There is no better place for Tiger Woods to set the PGA Tour record for most career victories than at Riviera.
Because this is where he played his first PGA Tour event as a 16-year-old amateur?
Because he now is tournament host of the Genesis Invitational, giving it the kind of elevated status — smaller field, bigger purse — enjoyed only by Jack Nicklaus at the Memorial and the late Arnold Palmer at Bay Hill?
Because it’s the course Woods has played the most times — 10 as a professional — without ever having won and he’s due?
Not at all.
What makes Riviera ideal is because it’s the next one on his schedule. And the sooner Woods can win No. 83 to break the record he shares with Sam Snead, the sooner everyone can stop speculating about the inevitable.
The question came up Tuesday — how could it not? — about how special it would be for Woods to set the record at Riviera. He interjected by saying with a smile, “Yes, that’s been mentioned.”
It was mentioned three weeks ago at Torrey Pines when he started the new year, and that made just as much sense. Torrey Pines was the first PGA Tour event he attended with his father, the course where he won eight times, including that 2008 U.S. Open that he played with a double stress fracture and shredded knee ligaments.
Then again, Woods has left such an enormous trail in golf that winning anywhere would have some historical perspective.
It could be Bay Hill, where he has won eight times. Maybe the Masters, where he could set the record and tie Jack Nicklaus with a sixth green jacket. The U.S. Open is at Winged Foot, the first major he played after his father died and the first cut he ever missed in a major.
It’s a long list.
Woods hasn’t decided where he is playing or even how much this year — even the Mexico Championship next week remains up in the air — but odds are he will have won every tournament on his schedule except L.A.
Oddly enough, what made the career record feel so inevitable was a tournament he had never played.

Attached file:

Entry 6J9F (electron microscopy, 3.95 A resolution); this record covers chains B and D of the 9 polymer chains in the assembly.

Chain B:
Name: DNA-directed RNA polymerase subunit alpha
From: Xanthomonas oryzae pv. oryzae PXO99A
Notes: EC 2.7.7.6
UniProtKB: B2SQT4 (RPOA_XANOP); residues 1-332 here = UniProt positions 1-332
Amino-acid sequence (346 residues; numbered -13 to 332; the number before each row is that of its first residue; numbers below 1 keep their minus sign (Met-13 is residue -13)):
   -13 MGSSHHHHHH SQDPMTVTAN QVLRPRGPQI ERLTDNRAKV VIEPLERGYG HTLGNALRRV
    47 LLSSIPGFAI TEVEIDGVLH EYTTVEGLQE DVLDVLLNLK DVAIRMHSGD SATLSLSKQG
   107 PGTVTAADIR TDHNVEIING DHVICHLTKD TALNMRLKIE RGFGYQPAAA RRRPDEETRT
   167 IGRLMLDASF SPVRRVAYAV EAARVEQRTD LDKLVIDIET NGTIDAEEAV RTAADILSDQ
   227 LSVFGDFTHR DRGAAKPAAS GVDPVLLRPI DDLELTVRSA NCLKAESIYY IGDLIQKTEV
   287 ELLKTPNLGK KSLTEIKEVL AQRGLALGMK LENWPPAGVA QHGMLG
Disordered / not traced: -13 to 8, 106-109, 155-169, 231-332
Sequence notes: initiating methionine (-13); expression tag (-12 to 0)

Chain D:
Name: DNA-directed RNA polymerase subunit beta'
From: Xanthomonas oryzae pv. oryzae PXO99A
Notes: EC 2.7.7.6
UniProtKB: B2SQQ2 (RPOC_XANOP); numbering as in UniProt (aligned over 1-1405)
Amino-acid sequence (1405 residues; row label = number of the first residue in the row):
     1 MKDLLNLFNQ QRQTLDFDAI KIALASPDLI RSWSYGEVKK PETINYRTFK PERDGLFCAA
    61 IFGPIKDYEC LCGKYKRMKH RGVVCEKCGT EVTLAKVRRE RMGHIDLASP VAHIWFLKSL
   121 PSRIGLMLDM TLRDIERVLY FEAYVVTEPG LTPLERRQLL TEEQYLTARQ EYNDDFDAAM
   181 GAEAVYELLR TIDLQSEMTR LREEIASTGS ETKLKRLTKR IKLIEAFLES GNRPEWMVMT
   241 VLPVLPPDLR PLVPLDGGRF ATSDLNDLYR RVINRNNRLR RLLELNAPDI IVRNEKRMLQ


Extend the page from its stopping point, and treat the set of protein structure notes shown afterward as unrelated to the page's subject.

Winning the Tour Championship (for the third time) at the end of the 2018 season was the first step in his comeback from four back surgeries. Winning the Masters (for the fifth time) made the comeback complete, for it was his first major after a drought of nearly 11 years.
But it was when he returned from a fifth knee surgery — this one the maintenance variety — and played the ZoZo Championship in Japan where he showed such a comfort level with his swing and with his game that more victories seemed certain to follow.
So how about now?
“I’ve played in a number of events over the years, and for me not to win an event that has meant so much to me in my hometown … I’ve done well in San Diego, I’ve done well at Sherwood, just haven’t done well here,” Woods said. “So hopefully, I can put it together this week and we’ll have a great conversation on Sunday.”
Riviera is the closest PGA Tour stop to his hometown of Cypress in Orange County, about 40 miles away, although with traffic, it takes about as much time as the 90 miles from Cypress to Torrey Pines.
Woods has done well all over his home state: eight victories at Torrey Pines, three at La Costa, two at Pebble Beach, one at Harding Park (not including the Presidents Cup in 2009, where he went 5-0).
Riviera hasn’t been so friendly to him.
Woods withdrew after narrowly making the cut in 2006 because he was ill, and he stayed away for the next 12 years, only returning when a new title sponsor came on board and took on his TGR Ventures as the group running the tournament.
Not all memories are bad. He was runner-up in 1999 to Ernie Els — a bogey on the 13th cost him dearly, and a bogey on the final hole ended it for Woods. He also shared a story about one of the occasions he was at the tournament without clubs.
Woods was behind the ropes watching on the 11th tee when he heard Tom Watson was coming up the eighth hole, which was right behind him. He got there just in time for Watson to miss left while aiming for the back left pin position.
“I’m basically one of the only ones over there and Bruce (Edwards) was on the bag and I’m standing looking at the golf ball,” Woods said. “He comes over and says, ‘Move out of the way, kid,’ and pushes me out of the way. So I’m out on tour telling him this story and he says, ‘Well, you were in the way.’
“So for me to have experiences like that here at Riv and to have now this be my event … hopefully on Sunday we’ll be having this discussion a little bit more.”
If not Sunday, then soon.